Gele­phu air­port con­trac­tor li­able to resti­tute over Nu 42.7mn

Business Bhutan - - Front Page - Chen­cho Dema from Thim­phu

The Anti-Cor­rup­tion Com­mis­sion (ACC) as­cer­tained that the con­trac­tor of Gele­phu Do­mes­tic Air­port, M/s T- Kun­zom Con­struc­tion and Hir­ing Ltd, is li­able to resti­tute to the state Nu 42.767mn in­clud­ing fines and penal­ties.

Ac­cord­ing to the ACC, the com­mis­sion has also formed an opin­ion

that the in­ves­ti­ga­tion has ob­tained suf­fi­cient ev­i­dence to prose­cute Gyem Dorji (en­gi­neer with the Depart­ment of Civil Avi­a­tion (DCA), Min­istry of In­for­ma­tion and Com­mu­ni­ca­tions (MoIC)), Dago Tsh­er­ing (Man­ag­ing Di­rec­tor of M/s T-Kun­zom Con­struc­tion and Hir­ing Ltd), and other as­so­ci­ated in­di­vid­u­als un­der ap­pro­pri­ate crim­i­nal charges.

Mean­while, ACC started in­ves­ti­gat­ing sus­pected bribery and col­lu­sion be­tween en­gi­neer Gyem Dorji and con­trac­tor M/s T-Kun­zom Con­struc­tion and Hir­ing Ltd in re­la­tion to the con­struc­tion of Gele­phu Do­mes­tic Air­port in 2011-2012 on Novem­ber 29, 2017.

Back in 2013, the Royal Au­dit Au­thor­ity (RAA) had also for­warded the Gele­phu air­port case to ACC. How­ever, the com­mis­sion de­nied to in­ves­ti­gate the case af­ter pre­lim­i­nary re­view as the is­sue in con­sid­er­a­tion ap­peared to be of ad­min­is­tra­tive na­ture. But in Au­gust 2016, the RAA re­ferred the mat­ter back to the com­mis­sion with cer­tain piece of ad­di­tional in­for­ma­tion, which im­plied pos­si­ble ex­is­tence of fraud­u­lent prac­tices sur­round­ing the sup­ply of cer­tain item. Also, there was al­ready an anony­mous com­plaint lodged with the com­mis­sion in­di­cat­ing cor­rupt pay­ment of Nu 1.50mn to the en­gi­neer by the con­trac­tor in ex­change for ma­nip­u­lat­ing the con­tract doc­u­ments to win the con­tract.

Mean­while, the MoIC, through an open ten­der­ing in June 2011, awarded the con­struc­tion of Gele­phu Do­mes­tic Air­port to M/s Tashi Kun­zom Con­struc­tion for a con­tract price of Nu 192.222mn with sched­uled date of com­ple­tion set in April 2012. At the end of the pro­ject, the to­tal cost es­ca­lated to Nu 271.556mn.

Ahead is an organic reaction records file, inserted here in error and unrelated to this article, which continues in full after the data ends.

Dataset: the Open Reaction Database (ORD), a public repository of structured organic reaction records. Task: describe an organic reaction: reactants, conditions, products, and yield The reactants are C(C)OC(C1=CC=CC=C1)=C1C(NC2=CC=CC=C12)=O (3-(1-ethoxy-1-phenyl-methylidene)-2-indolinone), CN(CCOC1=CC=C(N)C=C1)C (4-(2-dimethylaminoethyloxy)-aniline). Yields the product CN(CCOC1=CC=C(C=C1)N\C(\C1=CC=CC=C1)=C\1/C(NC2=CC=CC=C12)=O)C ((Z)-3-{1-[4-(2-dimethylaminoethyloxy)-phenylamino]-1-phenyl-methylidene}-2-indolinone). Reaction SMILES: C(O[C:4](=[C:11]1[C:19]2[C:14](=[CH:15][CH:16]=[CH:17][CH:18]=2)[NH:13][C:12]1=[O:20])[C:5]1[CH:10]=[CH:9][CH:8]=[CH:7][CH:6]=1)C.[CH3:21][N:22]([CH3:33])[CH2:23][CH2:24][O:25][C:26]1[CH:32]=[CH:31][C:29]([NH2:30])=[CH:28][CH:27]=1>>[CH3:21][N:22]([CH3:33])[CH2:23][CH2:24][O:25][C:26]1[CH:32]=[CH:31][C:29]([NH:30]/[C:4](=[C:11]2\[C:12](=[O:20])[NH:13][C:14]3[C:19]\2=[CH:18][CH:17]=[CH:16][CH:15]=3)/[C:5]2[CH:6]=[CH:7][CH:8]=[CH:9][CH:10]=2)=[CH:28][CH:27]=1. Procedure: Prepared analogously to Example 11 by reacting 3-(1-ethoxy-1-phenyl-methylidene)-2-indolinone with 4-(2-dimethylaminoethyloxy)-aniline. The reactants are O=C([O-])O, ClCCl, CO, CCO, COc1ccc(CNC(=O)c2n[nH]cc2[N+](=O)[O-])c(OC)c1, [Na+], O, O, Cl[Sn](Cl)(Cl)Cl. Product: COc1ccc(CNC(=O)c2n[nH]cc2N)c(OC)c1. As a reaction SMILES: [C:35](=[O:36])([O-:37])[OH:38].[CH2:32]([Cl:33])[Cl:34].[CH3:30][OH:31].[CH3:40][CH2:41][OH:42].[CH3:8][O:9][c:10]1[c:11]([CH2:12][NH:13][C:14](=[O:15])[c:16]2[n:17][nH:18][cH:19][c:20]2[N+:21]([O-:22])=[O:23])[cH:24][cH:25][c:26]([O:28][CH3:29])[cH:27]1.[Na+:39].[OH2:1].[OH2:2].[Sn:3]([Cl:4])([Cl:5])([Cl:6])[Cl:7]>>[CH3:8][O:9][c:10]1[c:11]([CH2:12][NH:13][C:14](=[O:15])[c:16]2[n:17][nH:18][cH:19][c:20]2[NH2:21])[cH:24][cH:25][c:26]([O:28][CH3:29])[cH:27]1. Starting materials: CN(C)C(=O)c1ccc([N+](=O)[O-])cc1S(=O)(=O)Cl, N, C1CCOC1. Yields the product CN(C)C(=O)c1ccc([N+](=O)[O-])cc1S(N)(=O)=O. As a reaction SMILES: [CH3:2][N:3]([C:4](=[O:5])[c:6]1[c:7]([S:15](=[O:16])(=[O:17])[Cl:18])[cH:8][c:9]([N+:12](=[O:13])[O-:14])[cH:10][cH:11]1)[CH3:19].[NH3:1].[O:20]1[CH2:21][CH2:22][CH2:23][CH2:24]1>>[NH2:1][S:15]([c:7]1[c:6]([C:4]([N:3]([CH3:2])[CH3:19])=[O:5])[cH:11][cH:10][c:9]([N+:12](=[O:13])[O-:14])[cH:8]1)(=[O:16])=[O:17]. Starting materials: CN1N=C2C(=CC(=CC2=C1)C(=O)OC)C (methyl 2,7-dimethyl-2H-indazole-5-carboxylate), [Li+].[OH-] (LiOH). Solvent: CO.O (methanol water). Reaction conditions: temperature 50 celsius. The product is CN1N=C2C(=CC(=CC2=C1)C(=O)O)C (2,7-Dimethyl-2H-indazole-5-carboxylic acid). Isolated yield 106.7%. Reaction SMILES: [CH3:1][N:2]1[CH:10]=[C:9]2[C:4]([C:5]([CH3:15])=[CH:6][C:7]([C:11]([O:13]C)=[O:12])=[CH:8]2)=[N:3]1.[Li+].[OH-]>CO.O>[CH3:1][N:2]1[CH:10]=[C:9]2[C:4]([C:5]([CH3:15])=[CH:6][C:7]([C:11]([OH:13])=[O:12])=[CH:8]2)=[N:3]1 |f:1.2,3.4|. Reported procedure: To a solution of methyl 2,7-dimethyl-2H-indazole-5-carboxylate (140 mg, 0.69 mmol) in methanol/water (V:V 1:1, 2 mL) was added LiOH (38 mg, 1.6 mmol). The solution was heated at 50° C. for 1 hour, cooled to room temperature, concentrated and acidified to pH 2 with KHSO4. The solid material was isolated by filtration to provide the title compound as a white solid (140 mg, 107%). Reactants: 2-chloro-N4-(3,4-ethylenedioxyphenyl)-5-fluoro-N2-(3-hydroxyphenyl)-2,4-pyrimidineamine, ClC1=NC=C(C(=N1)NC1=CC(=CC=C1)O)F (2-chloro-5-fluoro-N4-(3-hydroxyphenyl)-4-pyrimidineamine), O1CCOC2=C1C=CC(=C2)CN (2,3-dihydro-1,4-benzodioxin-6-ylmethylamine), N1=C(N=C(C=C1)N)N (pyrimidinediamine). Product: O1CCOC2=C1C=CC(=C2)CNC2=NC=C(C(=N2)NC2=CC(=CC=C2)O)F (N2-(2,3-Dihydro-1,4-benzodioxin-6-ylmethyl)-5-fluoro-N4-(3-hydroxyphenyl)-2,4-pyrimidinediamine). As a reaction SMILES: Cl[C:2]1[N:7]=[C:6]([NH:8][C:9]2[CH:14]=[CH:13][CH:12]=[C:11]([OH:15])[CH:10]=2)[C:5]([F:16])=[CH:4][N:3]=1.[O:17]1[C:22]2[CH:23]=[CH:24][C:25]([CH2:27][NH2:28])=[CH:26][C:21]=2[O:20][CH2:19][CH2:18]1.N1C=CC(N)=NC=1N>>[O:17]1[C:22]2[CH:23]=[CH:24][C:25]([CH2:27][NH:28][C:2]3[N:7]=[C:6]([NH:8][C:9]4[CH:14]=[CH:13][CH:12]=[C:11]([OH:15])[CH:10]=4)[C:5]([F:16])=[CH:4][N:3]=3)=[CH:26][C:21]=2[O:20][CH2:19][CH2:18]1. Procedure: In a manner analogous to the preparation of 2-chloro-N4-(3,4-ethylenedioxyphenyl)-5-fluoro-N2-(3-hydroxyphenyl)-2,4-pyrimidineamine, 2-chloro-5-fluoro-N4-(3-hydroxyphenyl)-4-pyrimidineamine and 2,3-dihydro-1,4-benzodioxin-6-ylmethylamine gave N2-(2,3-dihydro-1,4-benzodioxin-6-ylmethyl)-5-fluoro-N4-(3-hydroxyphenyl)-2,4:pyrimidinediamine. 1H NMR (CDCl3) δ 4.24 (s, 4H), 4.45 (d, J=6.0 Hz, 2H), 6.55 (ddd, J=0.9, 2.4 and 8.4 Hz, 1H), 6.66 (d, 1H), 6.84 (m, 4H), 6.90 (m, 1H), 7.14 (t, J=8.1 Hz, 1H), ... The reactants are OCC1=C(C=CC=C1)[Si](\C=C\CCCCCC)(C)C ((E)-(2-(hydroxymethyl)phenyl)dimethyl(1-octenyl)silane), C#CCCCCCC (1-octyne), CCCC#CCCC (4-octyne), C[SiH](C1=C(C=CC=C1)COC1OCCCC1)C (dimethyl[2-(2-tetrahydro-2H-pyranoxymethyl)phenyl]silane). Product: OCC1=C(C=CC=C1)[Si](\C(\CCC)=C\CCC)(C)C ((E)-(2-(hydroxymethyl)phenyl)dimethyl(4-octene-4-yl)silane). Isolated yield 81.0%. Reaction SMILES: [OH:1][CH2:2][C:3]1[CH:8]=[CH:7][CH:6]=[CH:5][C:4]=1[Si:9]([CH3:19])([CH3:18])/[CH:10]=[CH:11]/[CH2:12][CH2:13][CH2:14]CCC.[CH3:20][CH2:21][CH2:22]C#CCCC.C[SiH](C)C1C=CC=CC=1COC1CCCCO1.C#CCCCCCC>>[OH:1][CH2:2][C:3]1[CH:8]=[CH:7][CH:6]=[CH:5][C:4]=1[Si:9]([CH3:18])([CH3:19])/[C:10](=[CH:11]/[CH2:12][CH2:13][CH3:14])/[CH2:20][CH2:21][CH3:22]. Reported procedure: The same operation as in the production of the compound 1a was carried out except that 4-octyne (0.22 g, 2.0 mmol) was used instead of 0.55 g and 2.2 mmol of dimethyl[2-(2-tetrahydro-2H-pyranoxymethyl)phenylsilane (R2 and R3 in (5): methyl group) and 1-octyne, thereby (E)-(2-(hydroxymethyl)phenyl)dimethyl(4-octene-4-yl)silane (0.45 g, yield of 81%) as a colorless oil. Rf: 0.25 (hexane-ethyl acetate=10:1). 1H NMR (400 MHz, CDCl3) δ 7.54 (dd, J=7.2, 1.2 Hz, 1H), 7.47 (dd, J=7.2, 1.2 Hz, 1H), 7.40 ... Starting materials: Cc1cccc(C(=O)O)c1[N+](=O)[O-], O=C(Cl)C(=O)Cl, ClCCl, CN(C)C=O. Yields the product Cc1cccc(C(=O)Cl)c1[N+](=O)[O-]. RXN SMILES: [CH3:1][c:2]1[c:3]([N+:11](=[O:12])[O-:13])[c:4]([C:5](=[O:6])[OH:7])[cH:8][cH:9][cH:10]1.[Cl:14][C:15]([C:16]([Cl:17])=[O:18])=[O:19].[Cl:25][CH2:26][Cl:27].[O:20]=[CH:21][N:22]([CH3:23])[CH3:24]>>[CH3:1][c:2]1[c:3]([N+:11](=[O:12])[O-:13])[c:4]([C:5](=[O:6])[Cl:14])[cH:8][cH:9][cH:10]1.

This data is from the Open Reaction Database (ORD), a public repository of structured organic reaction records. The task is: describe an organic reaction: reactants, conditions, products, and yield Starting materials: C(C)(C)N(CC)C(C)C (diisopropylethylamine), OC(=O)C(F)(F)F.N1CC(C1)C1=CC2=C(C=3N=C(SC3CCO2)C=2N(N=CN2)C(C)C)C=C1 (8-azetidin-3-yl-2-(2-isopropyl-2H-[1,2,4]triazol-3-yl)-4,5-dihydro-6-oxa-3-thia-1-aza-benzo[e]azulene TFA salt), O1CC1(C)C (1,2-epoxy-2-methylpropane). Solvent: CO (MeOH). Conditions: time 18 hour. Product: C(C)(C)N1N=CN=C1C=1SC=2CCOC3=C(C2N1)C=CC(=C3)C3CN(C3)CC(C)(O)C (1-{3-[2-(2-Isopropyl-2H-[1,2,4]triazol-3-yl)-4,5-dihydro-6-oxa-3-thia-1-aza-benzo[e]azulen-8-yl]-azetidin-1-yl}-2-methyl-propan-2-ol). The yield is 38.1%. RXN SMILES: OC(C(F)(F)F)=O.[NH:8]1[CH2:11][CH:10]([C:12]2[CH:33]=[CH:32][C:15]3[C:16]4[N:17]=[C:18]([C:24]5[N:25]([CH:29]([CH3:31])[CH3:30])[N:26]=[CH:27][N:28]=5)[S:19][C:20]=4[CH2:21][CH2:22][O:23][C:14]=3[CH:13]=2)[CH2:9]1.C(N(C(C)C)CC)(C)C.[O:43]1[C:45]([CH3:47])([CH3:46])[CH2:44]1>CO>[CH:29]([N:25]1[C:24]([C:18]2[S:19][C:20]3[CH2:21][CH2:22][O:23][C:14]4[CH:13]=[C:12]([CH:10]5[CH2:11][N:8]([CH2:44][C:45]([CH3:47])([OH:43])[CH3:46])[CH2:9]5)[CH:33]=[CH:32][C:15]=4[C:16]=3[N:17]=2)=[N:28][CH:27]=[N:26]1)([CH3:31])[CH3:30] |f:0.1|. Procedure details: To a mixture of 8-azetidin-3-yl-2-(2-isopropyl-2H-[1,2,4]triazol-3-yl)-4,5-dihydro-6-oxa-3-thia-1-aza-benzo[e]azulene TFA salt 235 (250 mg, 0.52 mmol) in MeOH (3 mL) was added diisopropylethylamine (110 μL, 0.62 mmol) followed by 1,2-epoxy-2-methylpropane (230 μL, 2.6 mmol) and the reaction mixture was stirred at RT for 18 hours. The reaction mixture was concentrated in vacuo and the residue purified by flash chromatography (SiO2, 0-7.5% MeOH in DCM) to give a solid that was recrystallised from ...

At the rel­e­vant pe­riod, Gyem Dorji, then Deputy Ex­ec­u­tive En­gi­neer was the Site En­gi­neer as well as the Pro­ject Co­or­di­na­tor. He was also in­volved in pre­par­ing the cost es­ti­mates for the pro­ject.

The pro­ject was soon caught up in con­tro­versy af­ter the RAA de­tected se­ries of ir­reg­u­lar­i­ties un­der­ly­ing the es­ca­lated cost, trig­ger­ing pro­tracted ar­bi­tra­tion and le­gal tus­sle be­tween the MoIC and the con­trac­tor.

One of the ir­reg­u­lar­i­ties on which the RAA in­vited the at­ten­tion of the com­mis­sion per­tained to sus­pected col­lu­sion sur­round­ing the es­ti­ma­tion and mea­sure­ment adopted by the en­gi­neer in re­la­tion to sup­ply­ing, fix­ing and lay­ing of con­certina wire over the 2206.66m perime­ter wall.

The in­ves­ti­ga­tion aimed to es­tab­lish whether or not there ex­isted any cor­rupt prac­tices in steer­ing the work to the con­trac­tor or af­ford­ing the lat­ter with priv­i­leged in­for­ma­tion, specif­i­cally, the es­ti­mate rate of con­certina wire from which the con­trac­tor du­bi­ously prof­ited over Nu 22mn.

Al­though in­ves­ti­ga­tion could not prove that Gyem Dorji trans­mit­ted the priv­i­leged in­for­ma­tion to the con­trac­tor at the time of the ten­der­ing, ev­i­dence showed that he had known about the mar­ket price of con­certina wire at the time of pre­par­ing cost es­ti­mate con­trary to his claim that he did not make ef­fort to con­duct price in­quiry. De­spite his knowl­edge that con­certina wire cost only Nu 75 per me­ter, he had in­flated his es­ti­mate us­ing Nu 450 per me­ter as per BSR 2009.